Shiloh Rifle Manufacturing Company

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Shiloh Sharps Rifles
Industry firearms
Headquarters Montana, Big Timber, United States
Products old west rifles
Website Shiloh Sharps Rifles

Shiloh Rifle Manufacturing Company is a firearms manufacturer located in Big Timber, Montana, United States.

The company produces a line of reproductions of various historical black-powder rifles, including the legendary 1874 Sharps Rifle, featured in the 1990 Western film Quigley Down Under, starring Tom Selleck.[1][2][3]

Shiloh Sharps Rifle began production in 1983. Previously, the Sharps rifle reproductions were manufactured by Shiloh Products Inc. founded by Len Mulé (pronounce Mull-A) of Garfield, New Jersey, in partnership with Wolfgang Droge, who owned Drovel Tool Company of Farmingdale, New York, from 1976 to 1983. Len Mulé was responsible for all early drawings and mechanical drawings and prototype work on the Model 1863 and truly deserves the full credit for as the second founder of Sharps and its re-introducing into the modern era.

Products[edit]

Shiloh Sharps model 1874 Hartford rifle in .50-90 Sharps

Shiloh produces two basic models of rifle, the Sharps 1863 which is a percussion rifle, and the Sharps 1874, which is a black-powder cartridge rifle (BPCR). Both rifles are produced in several variants, such as single or double trigger, upgraded wood, finish, etc. Various barrel lengths and shapes (round, octagonal, half-round, etc.). Rifles chambered in "standard" factory rounds are warranted for shooting factory smokeless powder ammunition as well, such as the 30-40K, .38-55, and .45-70.[4]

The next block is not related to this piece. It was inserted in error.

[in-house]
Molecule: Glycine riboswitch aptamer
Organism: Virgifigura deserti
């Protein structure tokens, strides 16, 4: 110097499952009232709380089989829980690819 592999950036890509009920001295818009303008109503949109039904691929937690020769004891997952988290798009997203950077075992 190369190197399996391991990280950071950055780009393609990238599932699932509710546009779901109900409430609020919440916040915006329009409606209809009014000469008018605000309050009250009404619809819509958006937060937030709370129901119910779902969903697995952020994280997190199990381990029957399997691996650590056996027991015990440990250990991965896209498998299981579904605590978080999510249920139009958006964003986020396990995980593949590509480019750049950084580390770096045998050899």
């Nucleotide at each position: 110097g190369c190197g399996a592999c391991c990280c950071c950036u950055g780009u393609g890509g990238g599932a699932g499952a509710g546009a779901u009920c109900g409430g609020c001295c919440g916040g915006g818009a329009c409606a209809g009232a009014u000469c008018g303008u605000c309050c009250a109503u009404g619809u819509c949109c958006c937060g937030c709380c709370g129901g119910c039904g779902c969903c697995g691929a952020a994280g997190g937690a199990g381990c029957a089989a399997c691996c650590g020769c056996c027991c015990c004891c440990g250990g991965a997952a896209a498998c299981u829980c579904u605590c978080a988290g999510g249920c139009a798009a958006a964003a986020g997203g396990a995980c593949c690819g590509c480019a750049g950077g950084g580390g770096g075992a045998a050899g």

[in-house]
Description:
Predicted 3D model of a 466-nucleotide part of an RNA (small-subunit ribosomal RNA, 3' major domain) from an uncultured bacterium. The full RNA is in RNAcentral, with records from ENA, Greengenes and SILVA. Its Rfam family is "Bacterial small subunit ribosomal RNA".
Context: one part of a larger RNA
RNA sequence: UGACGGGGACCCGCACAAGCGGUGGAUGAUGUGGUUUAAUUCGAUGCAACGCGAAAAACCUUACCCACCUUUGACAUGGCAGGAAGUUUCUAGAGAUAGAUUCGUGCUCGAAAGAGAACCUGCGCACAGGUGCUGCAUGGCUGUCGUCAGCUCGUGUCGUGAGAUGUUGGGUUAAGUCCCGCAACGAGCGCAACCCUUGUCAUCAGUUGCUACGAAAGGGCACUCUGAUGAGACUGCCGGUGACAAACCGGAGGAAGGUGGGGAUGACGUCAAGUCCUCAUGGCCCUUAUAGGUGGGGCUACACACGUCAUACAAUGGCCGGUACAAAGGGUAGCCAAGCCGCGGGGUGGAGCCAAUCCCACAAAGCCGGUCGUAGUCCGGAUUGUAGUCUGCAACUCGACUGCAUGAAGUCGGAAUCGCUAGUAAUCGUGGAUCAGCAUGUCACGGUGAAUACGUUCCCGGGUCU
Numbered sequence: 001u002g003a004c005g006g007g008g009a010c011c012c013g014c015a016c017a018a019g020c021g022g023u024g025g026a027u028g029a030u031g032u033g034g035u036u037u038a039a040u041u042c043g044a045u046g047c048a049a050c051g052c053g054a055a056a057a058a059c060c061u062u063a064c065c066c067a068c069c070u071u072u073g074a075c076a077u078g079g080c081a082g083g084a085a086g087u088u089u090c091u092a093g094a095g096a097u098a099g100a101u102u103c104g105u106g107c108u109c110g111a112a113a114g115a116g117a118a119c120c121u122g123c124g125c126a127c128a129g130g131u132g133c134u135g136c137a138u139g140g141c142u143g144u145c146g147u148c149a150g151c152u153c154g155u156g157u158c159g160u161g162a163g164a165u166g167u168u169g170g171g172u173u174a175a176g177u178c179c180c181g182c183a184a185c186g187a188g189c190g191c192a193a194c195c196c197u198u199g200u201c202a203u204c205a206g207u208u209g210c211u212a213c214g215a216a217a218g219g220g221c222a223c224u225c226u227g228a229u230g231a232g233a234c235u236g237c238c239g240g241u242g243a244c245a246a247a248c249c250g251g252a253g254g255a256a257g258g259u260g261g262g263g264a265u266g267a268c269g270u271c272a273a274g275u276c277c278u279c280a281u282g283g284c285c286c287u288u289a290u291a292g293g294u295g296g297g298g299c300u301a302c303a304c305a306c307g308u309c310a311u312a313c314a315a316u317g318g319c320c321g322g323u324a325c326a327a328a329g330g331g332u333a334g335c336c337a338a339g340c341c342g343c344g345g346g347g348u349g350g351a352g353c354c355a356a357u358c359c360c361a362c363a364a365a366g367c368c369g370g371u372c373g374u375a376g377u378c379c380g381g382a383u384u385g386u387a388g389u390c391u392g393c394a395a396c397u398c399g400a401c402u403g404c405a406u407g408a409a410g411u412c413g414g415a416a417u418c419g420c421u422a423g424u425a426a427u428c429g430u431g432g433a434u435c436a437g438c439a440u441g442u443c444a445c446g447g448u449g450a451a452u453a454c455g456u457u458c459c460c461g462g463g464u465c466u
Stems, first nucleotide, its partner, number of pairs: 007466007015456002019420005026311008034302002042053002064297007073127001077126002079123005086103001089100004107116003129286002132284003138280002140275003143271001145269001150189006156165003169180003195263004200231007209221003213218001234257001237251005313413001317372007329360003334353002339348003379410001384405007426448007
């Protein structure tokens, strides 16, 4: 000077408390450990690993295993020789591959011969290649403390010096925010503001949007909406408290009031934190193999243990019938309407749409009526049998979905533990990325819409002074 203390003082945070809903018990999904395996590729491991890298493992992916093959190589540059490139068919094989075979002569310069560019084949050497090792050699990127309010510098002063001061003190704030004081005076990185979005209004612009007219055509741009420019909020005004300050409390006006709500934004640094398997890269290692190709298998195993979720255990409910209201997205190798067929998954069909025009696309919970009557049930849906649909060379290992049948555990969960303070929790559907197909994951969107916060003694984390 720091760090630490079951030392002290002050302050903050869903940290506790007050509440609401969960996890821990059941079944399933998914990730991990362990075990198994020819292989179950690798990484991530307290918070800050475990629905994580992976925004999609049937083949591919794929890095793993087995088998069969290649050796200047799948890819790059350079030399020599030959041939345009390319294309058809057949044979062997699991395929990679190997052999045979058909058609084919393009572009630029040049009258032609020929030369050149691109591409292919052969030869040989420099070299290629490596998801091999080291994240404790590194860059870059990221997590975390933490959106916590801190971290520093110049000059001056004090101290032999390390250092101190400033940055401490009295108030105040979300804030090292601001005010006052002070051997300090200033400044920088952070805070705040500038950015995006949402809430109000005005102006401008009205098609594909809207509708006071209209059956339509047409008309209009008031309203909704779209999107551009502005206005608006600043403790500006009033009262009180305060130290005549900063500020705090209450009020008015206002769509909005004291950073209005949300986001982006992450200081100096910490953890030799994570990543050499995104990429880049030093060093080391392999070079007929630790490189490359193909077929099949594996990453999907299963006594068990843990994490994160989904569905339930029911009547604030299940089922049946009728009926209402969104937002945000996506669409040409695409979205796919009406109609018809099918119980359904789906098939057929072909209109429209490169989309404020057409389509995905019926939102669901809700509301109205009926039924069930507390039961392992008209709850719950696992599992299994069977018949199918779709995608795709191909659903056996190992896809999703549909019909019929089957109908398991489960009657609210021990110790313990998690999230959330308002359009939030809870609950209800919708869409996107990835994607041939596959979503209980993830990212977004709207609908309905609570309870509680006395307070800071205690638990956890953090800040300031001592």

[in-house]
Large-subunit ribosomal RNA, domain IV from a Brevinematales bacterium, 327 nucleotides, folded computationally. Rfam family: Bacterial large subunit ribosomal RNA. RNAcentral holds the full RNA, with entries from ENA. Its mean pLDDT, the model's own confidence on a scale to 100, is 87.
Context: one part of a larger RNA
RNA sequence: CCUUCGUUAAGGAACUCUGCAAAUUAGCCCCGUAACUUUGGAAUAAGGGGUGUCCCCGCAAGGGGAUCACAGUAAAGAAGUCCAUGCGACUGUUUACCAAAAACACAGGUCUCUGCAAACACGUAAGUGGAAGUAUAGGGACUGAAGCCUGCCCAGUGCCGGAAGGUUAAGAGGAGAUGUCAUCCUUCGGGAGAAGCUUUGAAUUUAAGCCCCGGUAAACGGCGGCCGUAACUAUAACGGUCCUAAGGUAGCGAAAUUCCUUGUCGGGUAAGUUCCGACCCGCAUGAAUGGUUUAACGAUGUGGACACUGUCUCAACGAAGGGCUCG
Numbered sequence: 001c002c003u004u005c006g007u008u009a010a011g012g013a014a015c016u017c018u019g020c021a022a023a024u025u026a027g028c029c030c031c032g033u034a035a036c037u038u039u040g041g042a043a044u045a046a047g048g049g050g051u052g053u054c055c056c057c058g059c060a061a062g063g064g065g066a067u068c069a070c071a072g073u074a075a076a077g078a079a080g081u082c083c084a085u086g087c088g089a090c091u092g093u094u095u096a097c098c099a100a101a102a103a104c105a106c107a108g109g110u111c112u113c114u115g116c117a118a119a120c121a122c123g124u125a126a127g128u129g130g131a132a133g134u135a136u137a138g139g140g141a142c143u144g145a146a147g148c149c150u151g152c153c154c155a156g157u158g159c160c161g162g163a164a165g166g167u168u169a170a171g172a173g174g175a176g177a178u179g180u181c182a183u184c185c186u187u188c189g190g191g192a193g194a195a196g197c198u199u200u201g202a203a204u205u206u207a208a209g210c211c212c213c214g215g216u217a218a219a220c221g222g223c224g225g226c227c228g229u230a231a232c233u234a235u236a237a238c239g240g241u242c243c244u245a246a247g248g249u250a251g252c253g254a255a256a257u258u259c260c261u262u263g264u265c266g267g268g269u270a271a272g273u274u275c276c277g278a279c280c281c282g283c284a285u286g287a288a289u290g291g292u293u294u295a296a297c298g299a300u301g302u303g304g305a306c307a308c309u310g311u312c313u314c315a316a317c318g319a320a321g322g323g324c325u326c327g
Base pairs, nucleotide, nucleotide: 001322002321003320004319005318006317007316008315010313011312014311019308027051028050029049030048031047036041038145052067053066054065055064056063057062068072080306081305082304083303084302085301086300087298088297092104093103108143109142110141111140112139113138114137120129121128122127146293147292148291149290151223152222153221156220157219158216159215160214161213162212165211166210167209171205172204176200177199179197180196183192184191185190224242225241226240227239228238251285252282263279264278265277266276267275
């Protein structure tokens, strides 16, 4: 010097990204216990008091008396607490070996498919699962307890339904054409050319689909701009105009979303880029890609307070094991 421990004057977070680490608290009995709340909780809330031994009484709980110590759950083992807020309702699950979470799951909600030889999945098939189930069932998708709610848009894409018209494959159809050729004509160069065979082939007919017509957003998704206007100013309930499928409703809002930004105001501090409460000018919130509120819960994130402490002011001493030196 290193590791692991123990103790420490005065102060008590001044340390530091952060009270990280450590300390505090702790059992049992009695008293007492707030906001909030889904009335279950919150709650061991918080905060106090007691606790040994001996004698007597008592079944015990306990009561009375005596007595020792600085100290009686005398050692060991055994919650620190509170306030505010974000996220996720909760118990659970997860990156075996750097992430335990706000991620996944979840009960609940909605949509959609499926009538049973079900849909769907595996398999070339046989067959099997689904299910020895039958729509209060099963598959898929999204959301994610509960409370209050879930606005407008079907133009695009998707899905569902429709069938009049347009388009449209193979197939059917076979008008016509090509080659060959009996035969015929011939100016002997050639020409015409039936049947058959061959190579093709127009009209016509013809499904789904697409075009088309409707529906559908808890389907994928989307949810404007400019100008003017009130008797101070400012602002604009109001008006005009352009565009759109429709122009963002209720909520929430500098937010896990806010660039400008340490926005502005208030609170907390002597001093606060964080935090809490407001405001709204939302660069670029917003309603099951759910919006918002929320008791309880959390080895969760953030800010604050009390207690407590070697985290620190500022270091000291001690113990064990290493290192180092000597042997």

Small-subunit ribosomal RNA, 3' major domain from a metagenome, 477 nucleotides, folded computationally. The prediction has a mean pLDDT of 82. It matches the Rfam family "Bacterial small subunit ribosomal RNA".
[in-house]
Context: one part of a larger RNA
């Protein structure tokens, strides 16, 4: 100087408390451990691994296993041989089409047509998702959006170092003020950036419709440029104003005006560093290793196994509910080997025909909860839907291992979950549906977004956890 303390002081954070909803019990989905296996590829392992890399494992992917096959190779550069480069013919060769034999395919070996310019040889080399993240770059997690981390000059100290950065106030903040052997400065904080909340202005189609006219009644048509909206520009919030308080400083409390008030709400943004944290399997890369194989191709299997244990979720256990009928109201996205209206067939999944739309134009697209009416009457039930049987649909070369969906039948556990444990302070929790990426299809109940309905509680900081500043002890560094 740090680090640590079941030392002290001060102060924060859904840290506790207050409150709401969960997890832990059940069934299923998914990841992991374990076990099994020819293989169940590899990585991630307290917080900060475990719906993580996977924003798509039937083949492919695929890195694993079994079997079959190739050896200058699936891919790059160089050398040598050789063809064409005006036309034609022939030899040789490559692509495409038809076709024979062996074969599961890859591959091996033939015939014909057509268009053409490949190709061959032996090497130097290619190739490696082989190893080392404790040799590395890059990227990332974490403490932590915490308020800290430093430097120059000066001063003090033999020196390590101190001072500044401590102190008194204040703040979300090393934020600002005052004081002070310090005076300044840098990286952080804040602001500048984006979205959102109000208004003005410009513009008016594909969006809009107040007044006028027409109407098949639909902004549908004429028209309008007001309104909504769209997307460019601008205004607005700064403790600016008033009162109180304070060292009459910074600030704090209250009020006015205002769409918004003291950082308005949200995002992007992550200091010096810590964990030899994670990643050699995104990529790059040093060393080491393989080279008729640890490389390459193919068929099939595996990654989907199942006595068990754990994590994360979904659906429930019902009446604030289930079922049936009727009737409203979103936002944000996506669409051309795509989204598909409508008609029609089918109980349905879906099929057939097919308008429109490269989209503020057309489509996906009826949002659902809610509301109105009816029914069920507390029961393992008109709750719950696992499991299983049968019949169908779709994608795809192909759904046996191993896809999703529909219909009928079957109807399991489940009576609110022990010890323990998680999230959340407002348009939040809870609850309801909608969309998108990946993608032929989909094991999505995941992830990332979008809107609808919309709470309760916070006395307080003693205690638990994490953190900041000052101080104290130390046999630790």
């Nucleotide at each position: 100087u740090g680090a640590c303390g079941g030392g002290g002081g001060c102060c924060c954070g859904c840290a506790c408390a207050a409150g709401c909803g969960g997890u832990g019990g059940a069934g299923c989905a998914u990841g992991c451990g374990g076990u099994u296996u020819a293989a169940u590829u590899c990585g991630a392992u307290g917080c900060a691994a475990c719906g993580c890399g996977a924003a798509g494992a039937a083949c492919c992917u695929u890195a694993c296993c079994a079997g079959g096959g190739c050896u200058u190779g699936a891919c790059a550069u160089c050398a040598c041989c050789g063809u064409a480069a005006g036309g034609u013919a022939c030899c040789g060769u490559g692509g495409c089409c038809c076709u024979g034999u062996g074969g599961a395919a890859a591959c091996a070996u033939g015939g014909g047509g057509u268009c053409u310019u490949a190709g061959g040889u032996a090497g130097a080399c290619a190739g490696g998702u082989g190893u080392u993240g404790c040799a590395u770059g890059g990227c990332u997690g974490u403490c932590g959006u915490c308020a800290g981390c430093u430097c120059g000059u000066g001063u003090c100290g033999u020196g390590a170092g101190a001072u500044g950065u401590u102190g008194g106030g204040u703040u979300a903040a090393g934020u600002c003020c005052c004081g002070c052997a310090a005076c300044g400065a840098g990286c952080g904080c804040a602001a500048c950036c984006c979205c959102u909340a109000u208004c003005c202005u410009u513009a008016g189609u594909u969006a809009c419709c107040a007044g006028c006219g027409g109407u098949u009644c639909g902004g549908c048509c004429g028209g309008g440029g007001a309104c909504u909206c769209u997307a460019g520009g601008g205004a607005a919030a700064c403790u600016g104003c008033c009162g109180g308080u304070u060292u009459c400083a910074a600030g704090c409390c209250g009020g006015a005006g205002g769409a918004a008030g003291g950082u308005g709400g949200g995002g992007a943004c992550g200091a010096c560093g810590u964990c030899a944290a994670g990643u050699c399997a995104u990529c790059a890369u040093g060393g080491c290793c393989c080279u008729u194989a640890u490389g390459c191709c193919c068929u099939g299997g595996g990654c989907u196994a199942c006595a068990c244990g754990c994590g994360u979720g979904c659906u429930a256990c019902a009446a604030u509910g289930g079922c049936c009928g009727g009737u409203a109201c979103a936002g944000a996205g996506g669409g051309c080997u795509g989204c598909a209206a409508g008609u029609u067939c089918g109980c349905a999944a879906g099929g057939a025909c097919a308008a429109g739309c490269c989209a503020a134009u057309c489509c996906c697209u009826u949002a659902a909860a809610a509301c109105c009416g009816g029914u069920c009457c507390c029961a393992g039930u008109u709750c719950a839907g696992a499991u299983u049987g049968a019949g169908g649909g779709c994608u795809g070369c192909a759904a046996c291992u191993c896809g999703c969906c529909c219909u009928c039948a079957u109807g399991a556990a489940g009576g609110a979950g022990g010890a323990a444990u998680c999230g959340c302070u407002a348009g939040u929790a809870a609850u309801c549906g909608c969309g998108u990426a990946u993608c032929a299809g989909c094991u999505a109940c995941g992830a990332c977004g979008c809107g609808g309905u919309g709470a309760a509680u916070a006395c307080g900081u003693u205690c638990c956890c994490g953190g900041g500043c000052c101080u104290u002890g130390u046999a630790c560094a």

The model 1863 comes in 50 caliber and 54 caliber.

The model 1874 comes in:

  • .30-40 Krag
  • .38-55 Winchester
  • .40-501116 BN
  • .40-65
  • .40-65 Win
  • .40-70 214 BN
  • .40-70 212 ST
  • .40-90 258 BN
  • .40-90 314 ST
  • .44-77 BN
  • .44-90 BN
  • .45-70
  • .45-70 2110 ST
  • .45-90 2 4/10 ST
  • .45-100 2 6/10 ST
  • .45-110 278 ST
  • .45-120 314 ST
  • .50-70
  • .50-70 134 ST
  • .50-90 212 ST

Footnotes[edit]

  1. ^ Sharp, Eric. - "Shooting Star - Antique Black-Powder Rifle Still Scene-Stealer". - Detroit Free Press. - June 18, 2006.
  2. ^ Names and Faces: "On Target". - Orlando Sentinel. - August 6, 1989.
  3. ^ Taffin, John (1995). "The Sharps 1874". Guns Magazine (Harris) 41 (5): 60–63. Retrieved September 2, 2009. 
  4. ^ Shiloh Sharps Rifles web site